Other Mammals - Sounds Wild
Alaska Hare


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Alaska Hare

On a spring day in Southwest Alaska, the snow is melting fast on the tundra. An enormous white rabbit darts from a willow draw and bounds away. It's not a snowshoe hare, it's Alaska's other native, wild hare, the tundra hare. These giant tundra bunnies are also known as the Alaska hare, but most people simply call all hares rabbits.

Found only in Western Alaska, the Alaska hare is among the largest hares in the world. While snowshoe hares average two or three pounds, Alaska hares are six to 12 pounds, about three times as big as snowshoe hares. Alaska hares have black tipped ears, unlike the smaller snowshoe hares.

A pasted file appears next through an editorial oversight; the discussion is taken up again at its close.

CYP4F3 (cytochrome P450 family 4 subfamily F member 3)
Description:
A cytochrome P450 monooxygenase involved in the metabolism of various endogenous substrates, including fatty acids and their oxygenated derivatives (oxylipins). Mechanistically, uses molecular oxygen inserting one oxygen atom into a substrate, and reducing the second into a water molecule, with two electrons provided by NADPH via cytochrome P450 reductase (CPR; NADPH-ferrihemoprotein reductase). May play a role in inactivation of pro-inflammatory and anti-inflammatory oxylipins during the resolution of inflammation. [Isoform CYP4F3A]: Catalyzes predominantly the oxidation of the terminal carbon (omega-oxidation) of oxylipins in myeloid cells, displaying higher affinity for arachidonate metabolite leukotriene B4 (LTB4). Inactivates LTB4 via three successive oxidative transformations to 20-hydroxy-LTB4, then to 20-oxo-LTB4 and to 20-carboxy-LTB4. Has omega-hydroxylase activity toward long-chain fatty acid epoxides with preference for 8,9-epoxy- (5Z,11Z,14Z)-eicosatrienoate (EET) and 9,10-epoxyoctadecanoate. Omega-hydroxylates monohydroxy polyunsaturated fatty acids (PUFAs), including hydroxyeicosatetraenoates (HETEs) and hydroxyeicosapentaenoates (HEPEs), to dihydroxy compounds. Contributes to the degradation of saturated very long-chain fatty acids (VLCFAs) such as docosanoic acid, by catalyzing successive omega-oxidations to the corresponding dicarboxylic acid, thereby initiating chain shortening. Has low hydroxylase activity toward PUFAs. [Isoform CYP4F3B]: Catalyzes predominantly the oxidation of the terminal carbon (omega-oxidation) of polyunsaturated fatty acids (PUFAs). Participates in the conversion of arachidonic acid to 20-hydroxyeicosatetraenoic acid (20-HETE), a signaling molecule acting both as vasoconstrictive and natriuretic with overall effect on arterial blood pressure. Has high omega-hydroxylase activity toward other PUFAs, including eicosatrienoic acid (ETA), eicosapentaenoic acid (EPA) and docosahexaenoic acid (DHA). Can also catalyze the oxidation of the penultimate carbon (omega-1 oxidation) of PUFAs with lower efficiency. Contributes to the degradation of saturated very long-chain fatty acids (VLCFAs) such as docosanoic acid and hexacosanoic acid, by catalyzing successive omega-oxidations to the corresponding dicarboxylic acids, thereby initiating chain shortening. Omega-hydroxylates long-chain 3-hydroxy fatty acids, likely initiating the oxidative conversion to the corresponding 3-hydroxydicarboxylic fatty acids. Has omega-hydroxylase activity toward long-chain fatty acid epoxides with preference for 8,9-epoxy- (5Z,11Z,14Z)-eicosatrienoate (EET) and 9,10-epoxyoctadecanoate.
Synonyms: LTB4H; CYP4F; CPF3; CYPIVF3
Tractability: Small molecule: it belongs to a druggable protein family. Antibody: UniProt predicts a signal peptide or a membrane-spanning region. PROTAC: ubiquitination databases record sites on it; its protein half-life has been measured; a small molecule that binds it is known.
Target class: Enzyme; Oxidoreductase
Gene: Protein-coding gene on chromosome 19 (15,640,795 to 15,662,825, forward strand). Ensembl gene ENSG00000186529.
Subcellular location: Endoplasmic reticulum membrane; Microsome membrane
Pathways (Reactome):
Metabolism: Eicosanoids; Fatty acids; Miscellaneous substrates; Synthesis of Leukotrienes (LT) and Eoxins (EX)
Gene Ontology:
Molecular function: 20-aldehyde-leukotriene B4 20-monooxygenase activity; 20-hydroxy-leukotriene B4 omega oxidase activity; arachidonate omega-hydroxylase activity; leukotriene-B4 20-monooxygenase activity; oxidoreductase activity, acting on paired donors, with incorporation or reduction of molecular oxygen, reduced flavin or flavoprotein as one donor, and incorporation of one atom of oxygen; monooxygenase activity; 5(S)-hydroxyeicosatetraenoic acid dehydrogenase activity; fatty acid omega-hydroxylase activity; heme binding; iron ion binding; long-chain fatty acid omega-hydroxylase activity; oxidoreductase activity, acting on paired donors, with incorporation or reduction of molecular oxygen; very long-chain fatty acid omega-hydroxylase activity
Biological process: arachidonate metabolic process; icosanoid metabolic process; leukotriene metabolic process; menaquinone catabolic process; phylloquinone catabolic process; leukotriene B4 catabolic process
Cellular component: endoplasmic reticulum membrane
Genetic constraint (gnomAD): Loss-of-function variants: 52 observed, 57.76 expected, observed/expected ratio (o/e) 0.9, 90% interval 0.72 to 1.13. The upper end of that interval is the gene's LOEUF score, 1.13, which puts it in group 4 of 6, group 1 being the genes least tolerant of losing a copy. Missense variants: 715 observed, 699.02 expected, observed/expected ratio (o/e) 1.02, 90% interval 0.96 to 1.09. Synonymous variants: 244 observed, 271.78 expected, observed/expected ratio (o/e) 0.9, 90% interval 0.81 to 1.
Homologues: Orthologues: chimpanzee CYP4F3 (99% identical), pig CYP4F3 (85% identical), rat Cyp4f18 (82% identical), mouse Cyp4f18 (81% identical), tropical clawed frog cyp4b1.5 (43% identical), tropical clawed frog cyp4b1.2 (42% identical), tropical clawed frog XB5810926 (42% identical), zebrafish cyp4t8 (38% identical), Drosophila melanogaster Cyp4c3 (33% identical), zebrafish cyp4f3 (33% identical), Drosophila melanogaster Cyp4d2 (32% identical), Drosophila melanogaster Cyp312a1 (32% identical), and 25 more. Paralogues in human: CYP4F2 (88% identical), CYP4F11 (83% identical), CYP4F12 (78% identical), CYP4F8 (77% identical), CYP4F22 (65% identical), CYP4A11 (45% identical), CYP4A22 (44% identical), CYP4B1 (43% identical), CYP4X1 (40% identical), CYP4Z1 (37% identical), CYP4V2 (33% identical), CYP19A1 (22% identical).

Fish and Game's statewide Small Game Program is studying Alaska hares, an important subsistence and ecological resource in Alaska. Biologists with the Program plan capture and radio collar several Alaska hares to learn more about daily movements, sources of mortality, and potentially even productivity and survival of young hares, known as leverets. They also plan to try and develop a non-invasive abundance estimation method for this largely nocturnal and species using their pellets or droppings.